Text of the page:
By Kaelanne Jordan firstname.lastname@example.org
The passage of the Unexplained Wealth Bill 2019 in Parliament Monday, April 9 was a “wonderful” example of how the business of Trinidad and Tobago should be operated.
So said Archbishop Jason Gordon during Catholic Media Services Limited’s (CAMSEL) Ask the Archbishop live chat last Wednesday. The chat was live streamed on the Archdiocese of Port of Spain’s Facebook page and on Instagram via catholictt.
The Civil Asset Recovery and Management and Unexplained Wealth Bill seeks to provide for the establishment of the Civil Asset Recovery and Management Agency for the recovery of criminal property accrued by criminal activity.
Archbishop Gordon told CAMSEL’s Digital Media Manager Tracy Chimming-Lewis that the Bill is not just for the ‘guy on the block’ but for businessmen, “persons who claim to be in business and you can’t find customers in the shop” and “all kinds of people”.
“This I would say is a very serious attempt at dealing with the problem of crime in the country because until we can deal with the wealth that is being generated, we can’t deal with anything else,” he said. To this end, the Archbishop added that he “likes” the Bill and “loves” the fact that the two sides of the House, the Government and the Opposition, worked hard until they got to a place to say ‘Yes’.
Focusing on Church matters, the question of how important the Easter collection for clergy was addressed. He explained that funding for clergy comes from two “big” collections in the year—Easter and Christmas. This, Archbishop Gordon said, is dedicated to educating priests, paying stipends, ensuring they are fed properly, medical bills and for sick and retired priests.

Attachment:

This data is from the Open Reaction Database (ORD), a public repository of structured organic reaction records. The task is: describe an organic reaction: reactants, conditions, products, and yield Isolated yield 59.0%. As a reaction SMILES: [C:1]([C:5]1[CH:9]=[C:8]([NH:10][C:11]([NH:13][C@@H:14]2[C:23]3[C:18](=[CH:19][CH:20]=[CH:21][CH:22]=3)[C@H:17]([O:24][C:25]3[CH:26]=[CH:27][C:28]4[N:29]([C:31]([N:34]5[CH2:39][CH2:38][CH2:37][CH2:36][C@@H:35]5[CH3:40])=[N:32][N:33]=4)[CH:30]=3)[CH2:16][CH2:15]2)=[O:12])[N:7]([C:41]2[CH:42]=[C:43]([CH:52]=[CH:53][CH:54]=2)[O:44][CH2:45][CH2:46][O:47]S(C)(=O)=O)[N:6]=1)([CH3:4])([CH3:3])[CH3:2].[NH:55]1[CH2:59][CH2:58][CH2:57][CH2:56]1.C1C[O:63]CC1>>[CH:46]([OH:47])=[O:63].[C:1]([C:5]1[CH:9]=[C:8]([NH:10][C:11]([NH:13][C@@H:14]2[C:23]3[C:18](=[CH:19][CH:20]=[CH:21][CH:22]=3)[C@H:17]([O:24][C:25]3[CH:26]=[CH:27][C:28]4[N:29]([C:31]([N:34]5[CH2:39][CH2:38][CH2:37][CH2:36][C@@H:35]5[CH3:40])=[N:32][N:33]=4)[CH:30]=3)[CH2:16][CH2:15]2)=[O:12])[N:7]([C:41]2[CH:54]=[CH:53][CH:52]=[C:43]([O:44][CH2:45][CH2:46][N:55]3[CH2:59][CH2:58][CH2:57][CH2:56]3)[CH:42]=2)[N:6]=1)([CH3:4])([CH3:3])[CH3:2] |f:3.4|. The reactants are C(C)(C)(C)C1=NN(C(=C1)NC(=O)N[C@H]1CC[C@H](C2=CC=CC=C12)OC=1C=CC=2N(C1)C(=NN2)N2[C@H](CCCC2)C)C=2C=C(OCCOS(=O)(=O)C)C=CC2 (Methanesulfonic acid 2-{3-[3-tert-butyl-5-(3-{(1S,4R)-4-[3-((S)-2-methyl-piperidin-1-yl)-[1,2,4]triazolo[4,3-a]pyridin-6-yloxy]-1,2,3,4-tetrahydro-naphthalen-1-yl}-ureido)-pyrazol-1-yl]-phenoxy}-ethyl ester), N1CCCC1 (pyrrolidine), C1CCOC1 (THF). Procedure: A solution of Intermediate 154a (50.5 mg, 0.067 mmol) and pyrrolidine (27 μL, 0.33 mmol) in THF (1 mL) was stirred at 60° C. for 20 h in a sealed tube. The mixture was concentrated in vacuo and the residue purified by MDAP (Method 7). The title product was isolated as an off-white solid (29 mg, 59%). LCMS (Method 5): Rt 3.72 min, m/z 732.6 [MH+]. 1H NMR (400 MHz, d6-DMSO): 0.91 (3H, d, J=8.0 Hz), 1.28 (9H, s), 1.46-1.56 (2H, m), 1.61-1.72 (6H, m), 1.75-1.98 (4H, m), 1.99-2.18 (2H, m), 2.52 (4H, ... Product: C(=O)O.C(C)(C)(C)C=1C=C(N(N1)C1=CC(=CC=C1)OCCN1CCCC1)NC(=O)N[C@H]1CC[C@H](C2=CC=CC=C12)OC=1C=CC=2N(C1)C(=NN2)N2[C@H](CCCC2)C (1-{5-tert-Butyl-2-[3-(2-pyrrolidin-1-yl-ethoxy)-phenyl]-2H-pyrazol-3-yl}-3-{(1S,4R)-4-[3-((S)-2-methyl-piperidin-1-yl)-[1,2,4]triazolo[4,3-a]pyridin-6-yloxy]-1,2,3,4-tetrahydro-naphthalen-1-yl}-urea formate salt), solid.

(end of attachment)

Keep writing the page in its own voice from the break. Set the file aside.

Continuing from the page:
“The Church has to care for priests right through and that’s our responsibility. It’s our duty but it’s our joy…” he said.
Responding to a question related to youth and absence in the Church he said “We can’t be playing dolly house Church…we need a real Church because this generation, they want it real. We need real discipleship, real sacrifice, real giving of yourself, real impact to real people in need.”
Asked to give an update on the “hospitality initiative”, one of three areas of the Archdiocesan Pastoral Plan the Archbishop shared that feedback from the first phase of building capacity has been very good. Attention will also be on homilies and hymns.
Of the latter, the Archbishop observed that not all Church music is rocking the soul of Catholics. “In big parishes, I think we need to understand what will rock the soul of an older Catholic is not going to touch at all or reverberate with a younger Catholic and we have to think in this language of reverberation.”
Archbishop Gordon suggested Masses that cater for the different cultural groups in the parishes, adding that these groups require a “different vibe” to reverberate their soul. Likewise, with homilies, parishes ought to look at how they meet the spiritual needs of the people who are entering the Church.
“So this first phase is cleaning up the house, cause what we’re after is a Sunday experience…that people get the experience that they can look forward to, that they can count on, that is of a high quality and is repeatable every time you go. That’s what we’re aiming at,” the Archbishop said.